$\large x = a cos^3\theta \; , y = a sin^3 \theta$

$\large \frac{dy}{dx} = – \frac{3 sin^2 \theta cos\theta}{3cos^2 \theta sin\theta} = – tan\theta$

Tangent : $\large \frac{y-a sin^3 \theta}{x- a cos^3 \theta} = – tan\theta$

Normal : $\large \frac{y – a sin^3 \theta}{x – a cos^3 \theta} = cot\theta$

$\large P_1^2 = \frac{(a sin^3 \theta + a cos^3 \theta tan\theta)^2}{1 + tan^2 \theta} $

$\large P_1^2 = \frac{a^2 sin^2 \theta}{sec^2 \theta} $

$\large P_1^2 = a^2 sin^2 \theta cos^2 \theta $

$\large P_1^2 = \frac{a^2}{4} sin^2 2\theta $

$\large P_2^2 = \frac{(a sin^3 \theta – a cos^3 \theta cot\theta)^2}{1 + cot^2 \theta} $

$\large P_2^2 = a^2 (sin^4 \theta – cos^4 \theta)^2 $

$\large = a^2 cos^2 2\theta$

$\large P_1^2 + \frac{P_2^2}{4} = \frac{a^2(sin^2 2\theta + cos^2 2\theta)}{4} = \frac{a^2}{4}$

### Length of Tangent , Normal , Sub-tangent , Sub-normal

Let P (x, y) be any point on y = f (x). Let the tangent drawn at ‘ P ‘ meets the x-axis at ‘ T ‘, and normal drawn at ‘ P ‘ meets the x-axis at ‘ N ‘.

PT is called length of the tangent and PN is called the length of the normal.

If ‘ P_{1} ‘ be the projection of the point P on the x-axis then TP_{1} is called the sub-tangent (projection of line segment PT on the x-axis) and NP_{1} is called the sub normal (projection of line segment PN on the x-axis).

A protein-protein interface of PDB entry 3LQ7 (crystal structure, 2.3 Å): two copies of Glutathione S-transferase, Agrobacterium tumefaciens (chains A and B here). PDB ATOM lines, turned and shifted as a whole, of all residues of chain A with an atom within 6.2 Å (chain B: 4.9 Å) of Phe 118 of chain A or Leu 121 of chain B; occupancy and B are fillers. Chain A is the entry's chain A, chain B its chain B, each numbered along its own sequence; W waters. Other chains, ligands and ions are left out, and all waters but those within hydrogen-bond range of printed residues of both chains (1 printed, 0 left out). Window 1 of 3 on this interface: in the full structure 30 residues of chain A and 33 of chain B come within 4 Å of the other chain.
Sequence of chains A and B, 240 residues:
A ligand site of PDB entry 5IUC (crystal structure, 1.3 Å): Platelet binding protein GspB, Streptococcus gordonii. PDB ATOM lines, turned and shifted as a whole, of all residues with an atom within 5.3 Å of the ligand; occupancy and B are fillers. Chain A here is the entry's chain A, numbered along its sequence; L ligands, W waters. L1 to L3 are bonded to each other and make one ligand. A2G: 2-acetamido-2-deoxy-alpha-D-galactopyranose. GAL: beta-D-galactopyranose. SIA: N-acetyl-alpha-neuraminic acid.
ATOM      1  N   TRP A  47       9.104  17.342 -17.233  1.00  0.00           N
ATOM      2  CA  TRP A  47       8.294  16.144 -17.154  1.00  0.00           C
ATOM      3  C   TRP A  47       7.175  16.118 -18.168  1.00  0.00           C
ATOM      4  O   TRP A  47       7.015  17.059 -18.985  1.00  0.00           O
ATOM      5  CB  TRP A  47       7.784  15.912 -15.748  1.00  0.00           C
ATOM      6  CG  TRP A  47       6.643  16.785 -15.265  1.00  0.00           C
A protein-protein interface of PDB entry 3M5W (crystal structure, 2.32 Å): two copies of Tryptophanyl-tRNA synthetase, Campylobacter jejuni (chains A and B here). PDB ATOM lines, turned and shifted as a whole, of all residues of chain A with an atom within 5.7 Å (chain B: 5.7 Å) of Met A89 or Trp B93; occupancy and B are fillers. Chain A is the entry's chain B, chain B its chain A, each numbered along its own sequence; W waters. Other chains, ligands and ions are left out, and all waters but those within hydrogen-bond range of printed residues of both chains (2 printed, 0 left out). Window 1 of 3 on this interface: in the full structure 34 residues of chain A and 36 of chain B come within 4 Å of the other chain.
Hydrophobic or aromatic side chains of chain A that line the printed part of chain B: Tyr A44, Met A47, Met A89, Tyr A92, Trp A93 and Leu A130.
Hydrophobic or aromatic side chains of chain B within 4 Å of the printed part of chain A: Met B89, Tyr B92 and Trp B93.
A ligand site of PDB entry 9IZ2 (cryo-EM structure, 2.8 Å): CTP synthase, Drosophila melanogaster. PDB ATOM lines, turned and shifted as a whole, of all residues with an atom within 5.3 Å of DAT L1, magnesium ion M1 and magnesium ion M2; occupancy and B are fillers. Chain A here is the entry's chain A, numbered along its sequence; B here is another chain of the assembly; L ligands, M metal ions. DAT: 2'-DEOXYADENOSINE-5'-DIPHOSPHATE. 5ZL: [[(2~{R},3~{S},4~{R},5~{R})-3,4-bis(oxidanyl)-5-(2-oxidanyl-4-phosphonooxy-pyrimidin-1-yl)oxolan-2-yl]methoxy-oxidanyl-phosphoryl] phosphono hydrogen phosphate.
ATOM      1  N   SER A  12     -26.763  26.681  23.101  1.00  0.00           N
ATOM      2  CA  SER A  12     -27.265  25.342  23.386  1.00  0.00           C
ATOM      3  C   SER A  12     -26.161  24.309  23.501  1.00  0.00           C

Let ∠PTN = θ ⇒ ∠P_{1}PN = θ

We have tanθ = dy/dx and PP_{1} = |y|

Now, PT= |y cosec θ|

or, $ \displaystyle PT = |y| \sqrt{1+ cot^2 \theta} $

$ \displaystyle PT = |y| \sqrt{1 + (\frac{dx}{dy})^2} $

Hence length of the tangent $ \displaystyle PT = |y| \sqrt{1 + (\frac{dx}{dy})^2} $

Now, PN = |y sec θ|

$ \displaystyle PN = |y| \sqrt{1 + tan^2 \theta} $

$ \displaystyle PN = |y| \sqrt{1 + (\frac{dy}{dx})^2} $

Length of the normal, $ \displaystyle PN = |y| \sqrt{1 + (\frac{dy}{dx})^2} $

Now, TP_{1} = |y cot θ|

$ \displaystyle TP_1 = |y \frac{dx}{dy}| $

⇒ Sub-tangent $ \displaystyle TP_1 = |y \frac{dx}{dy}| $

Finally, NP_{1} = |y tan θ|

$ \displaystyle NP_1 = |y \frac{dy}{dx}| $

⇒ Sub-normal, $ \displaystyle NP_1 = |y \frac{dy}{dx}| $

### Angle of Intersection of Two Curves

Let y = f (x) and y = g (x) be two given intersecting curves. Angle of intersection of these curves is defined as the acute angle between the tangents that can be drawn to the given curves at the point of intersection.

Let (x_{1}, y_{1}) be the point of intersection two given intersecting curves .

Slope of the tangent drawn to the curve y = f (x) at (x_{1}, y_{1})

i.e. $ \displaystyle m_1 = \frac{d f(x)}{dx}_{(x_1 , y_1)} $

Similarly, Slope of the tangent drawn to the curve y = g(x) at (x_{1}, y_{1})

i.e. $ \displaystyle m_2 = \frac{d g(x)}{dx}_{(x_1 , y_1)} $

If ‘ α ‘ be the angle (acute) of intersection, then

$ \displaystyle tan\alpha = |\frac{m_1 – m_2}{1 + m_1 m_2}| $

(i) If α = 0, then m_{1} = m_{2} .

Thus the given curves would touch each other at the point (x_{1}, y_{1})

(ii) If α = π/2 , then m_{1} m_{2} = -1.

Thus the given curves would meet at right angle at the point (x_{1}, y_{1}) (or curves cut orthogonally at the point (x_{1}, y_{1}))

### Also Read :

→ Equation of Tangent & Normal → Length of Tangent,Normal ,Sub-tangent & Sub-normal → Angle of intersection of two Curves |